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Family Portraits (HDR) | by farbspiel
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Family Portraits (HDR)

►►► Explore the world of HDR with me at farbspiel-photo.com - View. Learn. Connect.

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Snatch your free copy of my new eBook today: HDR Top Tips - 10 Tips for Better HDR Photos.

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About  |  HDR Cookbook  |  Before-and-After  |  Making-of  |  Pics to play with

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The story of this photo

 

150 years ago, photography was a totally different thing. Photographers would haul around huge and heavy cameras and use flash powder. In those days, photography was an adventure and photographs were something special to have. Not everyone could afford to be photographed. Today, everything and every place has been photographed at least a thousand times. Does that devalue photography?

 

In the digital age, with iPads and iPhones, photos tend to come in the thousands. They get buried on large storage media, and they hardly ever get printed and hung on walls or placed prominently on a table for everyone to see.

 

Do you still print photos? How do you display the photos that mean something to you? Do you have them on your iPad, in a printed photo book, or framed and hanging on your walls?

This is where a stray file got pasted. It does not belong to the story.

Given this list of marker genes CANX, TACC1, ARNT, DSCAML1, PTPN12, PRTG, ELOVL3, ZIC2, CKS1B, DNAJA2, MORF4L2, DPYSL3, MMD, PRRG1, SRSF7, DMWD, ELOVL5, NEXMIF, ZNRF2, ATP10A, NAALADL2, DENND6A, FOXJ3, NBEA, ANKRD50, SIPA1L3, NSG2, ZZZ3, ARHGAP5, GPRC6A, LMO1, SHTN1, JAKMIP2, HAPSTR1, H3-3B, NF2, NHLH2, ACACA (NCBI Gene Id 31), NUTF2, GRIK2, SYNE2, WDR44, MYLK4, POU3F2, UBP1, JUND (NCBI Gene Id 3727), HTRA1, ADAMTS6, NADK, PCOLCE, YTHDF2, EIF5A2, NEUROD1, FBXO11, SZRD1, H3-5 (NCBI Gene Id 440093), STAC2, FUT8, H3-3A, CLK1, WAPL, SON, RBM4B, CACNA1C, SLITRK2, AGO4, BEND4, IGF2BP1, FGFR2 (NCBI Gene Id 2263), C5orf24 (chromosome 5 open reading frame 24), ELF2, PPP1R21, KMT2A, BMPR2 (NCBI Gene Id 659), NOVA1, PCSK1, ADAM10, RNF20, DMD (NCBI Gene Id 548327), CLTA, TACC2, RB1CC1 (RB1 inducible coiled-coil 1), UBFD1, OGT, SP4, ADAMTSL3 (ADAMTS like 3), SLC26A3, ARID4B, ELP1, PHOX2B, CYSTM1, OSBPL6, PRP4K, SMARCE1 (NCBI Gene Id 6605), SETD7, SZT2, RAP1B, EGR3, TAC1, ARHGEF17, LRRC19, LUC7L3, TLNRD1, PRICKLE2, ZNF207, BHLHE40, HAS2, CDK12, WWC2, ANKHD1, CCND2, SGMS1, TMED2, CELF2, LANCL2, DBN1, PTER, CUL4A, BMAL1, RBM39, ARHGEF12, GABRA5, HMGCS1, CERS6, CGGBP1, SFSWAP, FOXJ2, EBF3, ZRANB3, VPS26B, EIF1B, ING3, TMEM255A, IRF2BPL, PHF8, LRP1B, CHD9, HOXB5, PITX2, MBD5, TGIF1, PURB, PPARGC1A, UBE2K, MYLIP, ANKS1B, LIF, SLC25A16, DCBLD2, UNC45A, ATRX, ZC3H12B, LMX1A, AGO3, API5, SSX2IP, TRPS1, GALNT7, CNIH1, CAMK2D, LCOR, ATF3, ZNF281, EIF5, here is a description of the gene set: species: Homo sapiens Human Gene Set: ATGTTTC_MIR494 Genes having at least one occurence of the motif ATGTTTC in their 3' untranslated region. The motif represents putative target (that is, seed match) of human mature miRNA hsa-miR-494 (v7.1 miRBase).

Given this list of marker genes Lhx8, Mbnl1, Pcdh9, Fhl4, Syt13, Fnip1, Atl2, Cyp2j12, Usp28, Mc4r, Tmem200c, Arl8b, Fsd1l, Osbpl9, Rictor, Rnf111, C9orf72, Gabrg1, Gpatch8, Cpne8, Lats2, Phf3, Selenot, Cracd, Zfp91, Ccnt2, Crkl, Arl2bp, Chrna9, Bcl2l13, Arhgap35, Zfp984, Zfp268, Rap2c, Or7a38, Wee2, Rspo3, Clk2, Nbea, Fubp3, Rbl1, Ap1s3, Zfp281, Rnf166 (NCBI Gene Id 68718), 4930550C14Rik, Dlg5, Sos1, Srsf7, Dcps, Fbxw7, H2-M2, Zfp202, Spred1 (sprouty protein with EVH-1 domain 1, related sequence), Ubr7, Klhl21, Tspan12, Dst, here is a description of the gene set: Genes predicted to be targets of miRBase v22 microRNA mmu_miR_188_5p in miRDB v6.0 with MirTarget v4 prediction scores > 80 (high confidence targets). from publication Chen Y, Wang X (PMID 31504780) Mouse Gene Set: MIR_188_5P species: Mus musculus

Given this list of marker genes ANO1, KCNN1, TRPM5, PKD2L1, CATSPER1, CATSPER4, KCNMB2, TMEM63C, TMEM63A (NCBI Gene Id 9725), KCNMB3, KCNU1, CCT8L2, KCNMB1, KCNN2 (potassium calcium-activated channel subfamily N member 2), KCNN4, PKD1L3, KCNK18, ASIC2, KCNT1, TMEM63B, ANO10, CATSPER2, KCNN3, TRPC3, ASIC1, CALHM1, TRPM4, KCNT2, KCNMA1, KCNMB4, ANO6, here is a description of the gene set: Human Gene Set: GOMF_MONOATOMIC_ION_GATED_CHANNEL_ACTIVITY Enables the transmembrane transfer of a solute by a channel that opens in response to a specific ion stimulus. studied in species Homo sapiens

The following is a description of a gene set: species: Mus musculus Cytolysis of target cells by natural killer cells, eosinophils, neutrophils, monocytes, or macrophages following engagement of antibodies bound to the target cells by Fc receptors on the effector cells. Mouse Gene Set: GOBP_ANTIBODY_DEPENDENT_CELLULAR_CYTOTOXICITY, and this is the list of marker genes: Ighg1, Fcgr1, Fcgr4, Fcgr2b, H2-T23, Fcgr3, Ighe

How it was shot

 

> Taken hand-held

> Three exposures (-2, 0, +2 ev) - autobracketing

> Camera: Nikon D7000

> Lens: Sigma 10-20mm F3,5 EX DC HSM

 

How it was tonemapped

 

> Preparation: developed the raw files with ACR mainly in order to reduce the CA [details]

> Created two additional exposures in ACR (+4EV and -4EV) to preserve highlights and shadows [details]

> Applied noise reduction (Topaz Denoise) to each of the source images [details]

> Resulting TIF images were then used as input to Photomatix

> Tone-mapping: Photomatix Pro 4.1 (Detail Enhancer)

 

How it was post-processed

 

> Post-processing was done in Photoshop

> Global levels layer (fine-tune contrast)

> Global saturation layer (master)

> Saturation layer (toning down the reds in some areas

> Levels layer (darkening the reflections on the ceiling)

> Levels layer (darkening the reflections on the table)

> Levels layer on the black parts (darkening)

> Saturation layer on the black parts (slight desaturation)

> Levels layer on the photos (more contrast)

> Saturation layer on the photos (desaturation)

> Sharpening using the high-pass filter method [details]

> Slight vignette effect [details]

 

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Learn these techniques at farbspiel-photo.com - View. Learn. Connect.

 

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Taken on April 23, 2011